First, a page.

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Piranha (Alexandre Aja, 2010)

This film’s audience is presumably encouraged, especially in the comin’-at-ya! way the 3-D works in this film, to take verboten (and strangely boring) pleasure in the consumption practices of the recently-unearthed prehistoric razor-teethed fish of the title (that eyeball/those entrails/etc. just fell in my lap!), and in the business practices of the meathead video impresario who gazes wolflike through his camera lens (those breasts/asses/etc. are close enough to grope!) at the nubile nymphs in his “employ.”  In other words, we’re given ample time and dimension to contemplate the myriad ways flesh can be chewed and viewed. If there is a critique of these practices—or an attempt to force a parallel between them—it’s submerged in gouts of mean-spirited bloodletting and a creeping sense that the film itself secretly thinks its human antagonist is so badass that even his dismembered member is allowed to endure a fishy mastication.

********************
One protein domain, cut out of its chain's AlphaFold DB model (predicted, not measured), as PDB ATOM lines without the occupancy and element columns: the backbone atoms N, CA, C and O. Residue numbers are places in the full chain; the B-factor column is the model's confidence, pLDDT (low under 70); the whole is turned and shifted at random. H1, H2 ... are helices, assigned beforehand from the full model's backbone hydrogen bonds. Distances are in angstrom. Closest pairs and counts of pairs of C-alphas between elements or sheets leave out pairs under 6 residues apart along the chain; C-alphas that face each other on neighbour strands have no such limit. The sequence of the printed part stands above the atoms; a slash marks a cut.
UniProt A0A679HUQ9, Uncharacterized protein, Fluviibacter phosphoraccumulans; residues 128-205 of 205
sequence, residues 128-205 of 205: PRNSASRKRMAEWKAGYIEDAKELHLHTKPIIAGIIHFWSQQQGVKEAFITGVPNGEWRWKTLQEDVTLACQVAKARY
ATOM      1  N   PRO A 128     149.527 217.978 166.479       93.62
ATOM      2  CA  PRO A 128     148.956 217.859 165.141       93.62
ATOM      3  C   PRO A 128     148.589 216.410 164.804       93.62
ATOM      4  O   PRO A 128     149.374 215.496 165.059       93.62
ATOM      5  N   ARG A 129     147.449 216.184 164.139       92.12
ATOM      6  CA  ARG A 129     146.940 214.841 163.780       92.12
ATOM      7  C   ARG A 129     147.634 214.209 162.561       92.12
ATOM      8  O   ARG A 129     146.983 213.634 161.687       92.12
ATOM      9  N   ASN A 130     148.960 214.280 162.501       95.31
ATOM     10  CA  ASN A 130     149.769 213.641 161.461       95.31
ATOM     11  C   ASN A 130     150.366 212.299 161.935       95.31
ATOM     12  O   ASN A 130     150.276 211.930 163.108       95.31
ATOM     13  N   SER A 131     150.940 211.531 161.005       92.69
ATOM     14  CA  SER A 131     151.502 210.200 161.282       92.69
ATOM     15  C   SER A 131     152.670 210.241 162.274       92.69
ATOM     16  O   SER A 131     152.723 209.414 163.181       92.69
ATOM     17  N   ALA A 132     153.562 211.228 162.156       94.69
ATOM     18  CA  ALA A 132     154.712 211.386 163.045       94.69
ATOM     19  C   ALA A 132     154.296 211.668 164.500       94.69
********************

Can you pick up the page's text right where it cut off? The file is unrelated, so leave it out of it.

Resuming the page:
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The Stunt Man (Richard Rush, 1980)

With Steve Railsback channeling Charles Manson; Peter O’Toole Deus ex machinating while perched on a crane-mounted director’s chair; a cast of secondary players whose overlapping dialogue and excesses of quirky heartfelt humanity rivals the best of 1970s Altman; and a narrative that, like the-film-within-the-film, slaloms between gentle physical comedy and rough physical action, this has much to recommend it. Where this film succeeds the best, however, is in toying with our own understanding of the gulf between reality and artifice: as all the characters (especially Barbara Hershey’s, lissome of movement and opaque of motivations) hold their cards close to their poker faces, and the narrative leads us to places we couldn’t anticipate, we’re put into a position similar to the titular stuntman, never sure if our harnesses will hold.